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US President Joe Biden threatens ISK terrorists saying ‘we will hunt you down’

The President of the US, Joe Biden, has said anyone who wishes America harm will not be forgiven just days after 13 US service members were killed in a terrorist attack outside Kabul airport

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Joe Biden sends warning to ISIS-K in Afghanistan

US President Joe Biden has threatened terrorists saying “we will hunt you down to the ends of the Earth” after suicide attacks claimed by ISK killed 13 US service members.

The explosions on Thursday claimed the lives of 170 others outside Kabul’s airport.

None of the fallen service members were over the age of 31, and five were just 20, as old as the war itself. It was the most lethal attack on US troops in a decade.

More than 114,000 people have been airlifted from Afghanistan in the past two weeks as part of the huge evacuation effort.

American forces launched a military strike in Kabul on Sunday targeting a possible suicide car bomb, US officials said.



Joe Biden made the warning in a televised address on Tuesday night
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Image:

MICHAEL REYNOLDS/EPA-EFE/REX/Shutterstock)




President Biden has warned that the US will not forgive anyone who wishes America harm, just days after vowing to punish those responsible for the attack on Thursday.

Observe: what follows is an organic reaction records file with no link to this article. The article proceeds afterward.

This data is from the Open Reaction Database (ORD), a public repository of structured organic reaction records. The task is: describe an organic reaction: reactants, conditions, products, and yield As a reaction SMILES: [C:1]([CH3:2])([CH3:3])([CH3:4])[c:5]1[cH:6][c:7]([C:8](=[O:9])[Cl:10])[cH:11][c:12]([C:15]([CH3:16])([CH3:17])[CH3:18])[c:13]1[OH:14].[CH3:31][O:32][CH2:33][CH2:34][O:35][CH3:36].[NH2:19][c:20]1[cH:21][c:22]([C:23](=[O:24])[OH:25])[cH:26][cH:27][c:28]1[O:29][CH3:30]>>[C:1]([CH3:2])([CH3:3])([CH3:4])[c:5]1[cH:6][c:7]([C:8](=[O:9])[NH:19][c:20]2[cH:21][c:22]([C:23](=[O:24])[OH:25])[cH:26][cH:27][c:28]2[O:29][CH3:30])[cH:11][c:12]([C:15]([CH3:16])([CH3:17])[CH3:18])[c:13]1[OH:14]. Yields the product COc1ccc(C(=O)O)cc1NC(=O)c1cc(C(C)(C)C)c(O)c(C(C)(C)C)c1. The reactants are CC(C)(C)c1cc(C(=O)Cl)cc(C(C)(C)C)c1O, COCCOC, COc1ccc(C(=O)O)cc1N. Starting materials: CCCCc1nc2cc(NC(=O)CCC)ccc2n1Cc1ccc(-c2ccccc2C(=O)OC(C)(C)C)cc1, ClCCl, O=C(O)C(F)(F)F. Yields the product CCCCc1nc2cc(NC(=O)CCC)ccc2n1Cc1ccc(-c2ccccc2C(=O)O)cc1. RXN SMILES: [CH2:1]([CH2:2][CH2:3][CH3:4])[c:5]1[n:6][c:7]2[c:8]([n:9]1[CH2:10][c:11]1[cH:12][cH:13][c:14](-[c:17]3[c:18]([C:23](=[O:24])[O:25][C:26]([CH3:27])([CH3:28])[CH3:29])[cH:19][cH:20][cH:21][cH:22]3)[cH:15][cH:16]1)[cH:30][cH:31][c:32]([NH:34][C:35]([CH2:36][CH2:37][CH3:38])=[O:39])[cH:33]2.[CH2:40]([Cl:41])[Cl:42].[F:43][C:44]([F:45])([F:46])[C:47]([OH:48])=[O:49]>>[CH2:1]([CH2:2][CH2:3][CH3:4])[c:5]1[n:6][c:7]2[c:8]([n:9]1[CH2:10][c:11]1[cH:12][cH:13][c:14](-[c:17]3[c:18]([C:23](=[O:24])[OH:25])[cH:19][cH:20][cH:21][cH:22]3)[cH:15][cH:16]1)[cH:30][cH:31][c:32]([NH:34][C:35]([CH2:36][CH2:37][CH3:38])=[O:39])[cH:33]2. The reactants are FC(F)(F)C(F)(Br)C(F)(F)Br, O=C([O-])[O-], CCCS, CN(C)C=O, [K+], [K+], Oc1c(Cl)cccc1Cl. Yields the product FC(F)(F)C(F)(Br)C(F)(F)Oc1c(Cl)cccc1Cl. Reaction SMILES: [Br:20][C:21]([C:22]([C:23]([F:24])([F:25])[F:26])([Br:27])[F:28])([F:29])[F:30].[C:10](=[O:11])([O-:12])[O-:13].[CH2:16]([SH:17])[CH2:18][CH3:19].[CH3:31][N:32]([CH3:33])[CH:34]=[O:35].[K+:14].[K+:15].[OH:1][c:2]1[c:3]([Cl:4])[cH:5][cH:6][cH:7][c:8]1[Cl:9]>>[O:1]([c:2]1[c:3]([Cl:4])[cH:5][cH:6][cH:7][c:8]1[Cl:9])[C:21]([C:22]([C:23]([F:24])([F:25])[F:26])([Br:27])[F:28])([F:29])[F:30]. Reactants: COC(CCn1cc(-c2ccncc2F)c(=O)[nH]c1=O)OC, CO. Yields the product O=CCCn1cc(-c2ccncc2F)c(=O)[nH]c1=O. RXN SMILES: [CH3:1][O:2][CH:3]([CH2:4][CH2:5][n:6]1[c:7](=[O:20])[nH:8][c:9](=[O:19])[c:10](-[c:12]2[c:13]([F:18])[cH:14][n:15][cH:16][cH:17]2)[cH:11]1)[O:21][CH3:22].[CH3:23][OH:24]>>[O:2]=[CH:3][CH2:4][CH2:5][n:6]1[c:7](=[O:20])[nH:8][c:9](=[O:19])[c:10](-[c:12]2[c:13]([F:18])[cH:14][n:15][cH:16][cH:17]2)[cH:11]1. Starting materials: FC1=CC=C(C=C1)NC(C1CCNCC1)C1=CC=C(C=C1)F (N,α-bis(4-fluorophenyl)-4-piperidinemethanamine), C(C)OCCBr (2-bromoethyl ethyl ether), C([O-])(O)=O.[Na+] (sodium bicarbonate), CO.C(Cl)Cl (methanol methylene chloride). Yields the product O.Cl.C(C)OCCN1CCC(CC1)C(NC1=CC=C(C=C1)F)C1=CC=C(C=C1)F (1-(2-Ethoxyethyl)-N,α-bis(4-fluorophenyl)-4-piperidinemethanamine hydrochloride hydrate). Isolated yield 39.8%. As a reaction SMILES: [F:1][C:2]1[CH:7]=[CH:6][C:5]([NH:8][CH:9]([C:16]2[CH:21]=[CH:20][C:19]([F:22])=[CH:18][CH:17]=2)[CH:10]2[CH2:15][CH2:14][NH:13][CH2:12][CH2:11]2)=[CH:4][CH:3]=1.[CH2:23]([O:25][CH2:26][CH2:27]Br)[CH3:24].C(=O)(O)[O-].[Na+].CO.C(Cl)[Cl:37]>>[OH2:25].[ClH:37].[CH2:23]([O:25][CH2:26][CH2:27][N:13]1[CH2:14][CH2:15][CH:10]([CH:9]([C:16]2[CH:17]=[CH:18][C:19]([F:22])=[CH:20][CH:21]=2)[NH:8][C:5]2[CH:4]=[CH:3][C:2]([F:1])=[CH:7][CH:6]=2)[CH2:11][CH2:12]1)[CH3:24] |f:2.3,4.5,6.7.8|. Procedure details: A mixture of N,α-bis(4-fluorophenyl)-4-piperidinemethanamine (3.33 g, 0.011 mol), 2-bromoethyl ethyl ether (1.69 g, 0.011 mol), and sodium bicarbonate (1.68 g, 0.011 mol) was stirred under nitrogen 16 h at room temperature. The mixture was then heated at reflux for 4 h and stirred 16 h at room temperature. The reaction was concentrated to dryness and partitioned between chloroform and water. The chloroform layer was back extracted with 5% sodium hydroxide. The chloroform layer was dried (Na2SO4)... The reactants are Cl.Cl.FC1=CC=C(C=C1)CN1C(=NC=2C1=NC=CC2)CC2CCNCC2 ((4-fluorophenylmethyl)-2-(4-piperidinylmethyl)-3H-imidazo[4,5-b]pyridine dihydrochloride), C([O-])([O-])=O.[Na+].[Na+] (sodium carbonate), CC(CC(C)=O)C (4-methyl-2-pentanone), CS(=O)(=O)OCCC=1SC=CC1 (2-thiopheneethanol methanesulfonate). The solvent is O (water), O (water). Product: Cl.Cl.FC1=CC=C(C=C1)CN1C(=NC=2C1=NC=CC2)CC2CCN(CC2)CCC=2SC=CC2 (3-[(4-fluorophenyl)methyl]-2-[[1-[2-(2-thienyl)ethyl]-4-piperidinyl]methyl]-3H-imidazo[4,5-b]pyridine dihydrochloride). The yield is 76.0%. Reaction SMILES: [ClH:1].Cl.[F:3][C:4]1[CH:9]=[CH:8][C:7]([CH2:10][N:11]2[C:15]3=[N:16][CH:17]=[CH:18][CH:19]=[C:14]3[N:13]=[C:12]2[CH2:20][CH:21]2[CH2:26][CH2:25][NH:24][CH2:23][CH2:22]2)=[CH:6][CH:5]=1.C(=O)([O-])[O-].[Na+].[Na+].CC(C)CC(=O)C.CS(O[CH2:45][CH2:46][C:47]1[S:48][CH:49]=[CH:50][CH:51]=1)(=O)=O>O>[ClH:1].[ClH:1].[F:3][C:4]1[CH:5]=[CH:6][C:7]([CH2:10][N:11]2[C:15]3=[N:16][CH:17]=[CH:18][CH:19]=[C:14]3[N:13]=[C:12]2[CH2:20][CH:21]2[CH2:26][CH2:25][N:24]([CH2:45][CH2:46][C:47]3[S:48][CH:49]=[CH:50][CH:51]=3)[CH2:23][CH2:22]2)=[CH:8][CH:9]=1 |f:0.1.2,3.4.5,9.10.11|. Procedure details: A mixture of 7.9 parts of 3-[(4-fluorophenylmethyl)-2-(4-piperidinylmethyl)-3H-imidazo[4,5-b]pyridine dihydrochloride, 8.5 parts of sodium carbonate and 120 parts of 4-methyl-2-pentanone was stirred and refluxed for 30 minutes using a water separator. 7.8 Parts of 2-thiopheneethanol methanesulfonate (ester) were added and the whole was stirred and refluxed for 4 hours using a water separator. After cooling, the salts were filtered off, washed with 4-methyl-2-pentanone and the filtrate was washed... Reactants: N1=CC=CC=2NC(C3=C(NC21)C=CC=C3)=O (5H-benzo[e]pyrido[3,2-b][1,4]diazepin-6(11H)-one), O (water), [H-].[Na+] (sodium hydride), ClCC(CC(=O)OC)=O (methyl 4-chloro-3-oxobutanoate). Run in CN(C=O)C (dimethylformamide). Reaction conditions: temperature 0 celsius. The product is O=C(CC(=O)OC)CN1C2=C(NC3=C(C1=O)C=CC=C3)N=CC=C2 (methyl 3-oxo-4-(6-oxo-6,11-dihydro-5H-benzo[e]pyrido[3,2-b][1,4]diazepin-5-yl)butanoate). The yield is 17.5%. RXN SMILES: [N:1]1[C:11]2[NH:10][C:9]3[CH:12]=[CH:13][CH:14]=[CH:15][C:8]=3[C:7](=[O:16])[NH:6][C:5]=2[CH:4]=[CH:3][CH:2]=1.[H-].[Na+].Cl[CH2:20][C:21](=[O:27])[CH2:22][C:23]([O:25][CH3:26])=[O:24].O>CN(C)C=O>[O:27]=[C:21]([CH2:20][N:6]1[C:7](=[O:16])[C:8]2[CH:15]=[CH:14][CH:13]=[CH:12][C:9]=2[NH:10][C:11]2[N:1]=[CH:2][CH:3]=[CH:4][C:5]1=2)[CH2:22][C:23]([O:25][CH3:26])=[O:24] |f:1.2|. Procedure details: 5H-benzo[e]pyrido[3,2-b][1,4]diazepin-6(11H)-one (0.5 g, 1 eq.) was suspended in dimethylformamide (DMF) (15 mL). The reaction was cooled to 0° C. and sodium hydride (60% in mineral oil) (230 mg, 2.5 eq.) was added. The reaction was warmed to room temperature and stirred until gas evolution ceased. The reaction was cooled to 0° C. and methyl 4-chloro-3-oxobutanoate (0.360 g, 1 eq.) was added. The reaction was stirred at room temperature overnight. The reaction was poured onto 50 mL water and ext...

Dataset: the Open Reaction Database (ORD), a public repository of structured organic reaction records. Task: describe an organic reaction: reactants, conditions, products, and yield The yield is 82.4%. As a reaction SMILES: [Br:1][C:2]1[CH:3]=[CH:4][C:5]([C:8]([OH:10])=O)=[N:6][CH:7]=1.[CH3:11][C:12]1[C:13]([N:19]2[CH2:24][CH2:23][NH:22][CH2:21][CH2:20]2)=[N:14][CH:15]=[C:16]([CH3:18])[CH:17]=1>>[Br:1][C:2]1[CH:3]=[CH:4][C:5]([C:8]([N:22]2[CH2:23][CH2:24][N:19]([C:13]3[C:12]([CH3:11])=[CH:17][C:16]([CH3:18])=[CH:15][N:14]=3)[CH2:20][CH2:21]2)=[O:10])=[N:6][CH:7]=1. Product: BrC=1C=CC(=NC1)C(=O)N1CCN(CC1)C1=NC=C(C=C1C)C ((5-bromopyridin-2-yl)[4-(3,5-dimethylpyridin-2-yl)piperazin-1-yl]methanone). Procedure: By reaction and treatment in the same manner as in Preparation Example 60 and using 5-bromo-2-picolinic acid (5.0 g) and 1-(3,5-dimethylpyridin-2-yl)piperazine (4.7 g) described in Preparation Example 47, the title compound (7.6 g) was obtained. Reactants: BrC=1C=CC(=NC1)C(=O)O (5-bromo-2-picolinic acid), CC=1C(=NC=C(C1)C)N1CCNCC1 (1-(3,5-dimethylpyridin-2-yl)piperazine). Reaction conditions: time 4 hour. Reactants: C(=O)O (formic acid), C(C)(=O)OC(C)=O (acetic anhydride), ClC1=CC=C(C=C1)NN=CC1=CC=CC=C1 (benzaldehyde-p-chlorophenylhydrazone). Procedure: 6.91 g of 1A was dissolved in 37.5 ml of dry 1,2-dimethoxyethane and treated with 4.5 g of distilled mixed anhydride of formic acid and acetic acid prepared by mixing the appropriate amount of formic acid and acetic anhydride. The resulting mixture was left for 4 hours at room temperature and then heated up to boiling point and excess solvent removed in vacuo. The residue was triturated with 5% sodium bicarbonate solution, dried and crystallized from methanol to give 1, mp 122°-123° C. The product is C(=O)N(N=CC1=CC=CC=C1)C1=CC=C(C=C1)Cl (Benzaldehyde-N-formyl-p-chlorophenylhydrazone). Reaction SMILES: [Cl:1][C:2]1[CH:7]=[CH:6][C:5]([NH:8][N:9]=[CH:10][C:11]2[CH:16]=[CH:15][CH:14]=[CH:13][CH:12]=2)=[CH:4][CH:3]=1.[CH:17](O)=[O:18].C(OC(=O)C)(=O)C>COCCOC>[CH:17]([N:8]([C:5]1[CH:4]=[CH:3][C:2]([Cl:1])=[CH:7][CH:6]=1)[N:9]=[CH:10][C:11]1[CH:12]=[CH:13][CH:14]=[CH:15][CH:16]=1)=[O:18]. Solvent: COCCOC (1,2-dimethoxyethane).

In an address to the nation, he said: “For anyone who gets the wrong idea, let me say clearly, to those who wish America harm, to those engaged in terrorism against us or our allies, no this.

“The United States will never rest. We will not forgive. We will not forget. We’ll hunt you down to the end of the Earth and you will pay the ultimate price.”

President Biden on Tuesday rejected criticism of his decision to stick to a deadline to pull out of Afghanistan this week, a move that left 100 to 200 Americans in the country along with thousands of US-aligned Afghan citizens.





In a televised address from the White House State Dining Room, Biden criticised the ousted Afghan government’s inability to fight back against swift Taliban advances, which forced the United States and its NATO allies into a hasty and humiliating exit, and highlighted the role played by former US president Donald Trump.

The deal brokered by Trump authorised “the release of 5,000 prisoners last year, including some of the Taliban’s top war commanders, among those who just took control”, Biden said.

“By the time I came to office, the Taliban was in its strongest military position since 2001, controlling or contesting nearly half of the country,” he said.









US officials believe 100 to 200 Americans remain in Afghanistan “with some intention to leave”, Biden said.

He said most of those who remained were dual citizens and long-time residents who earlier had decided to stay, adding the United.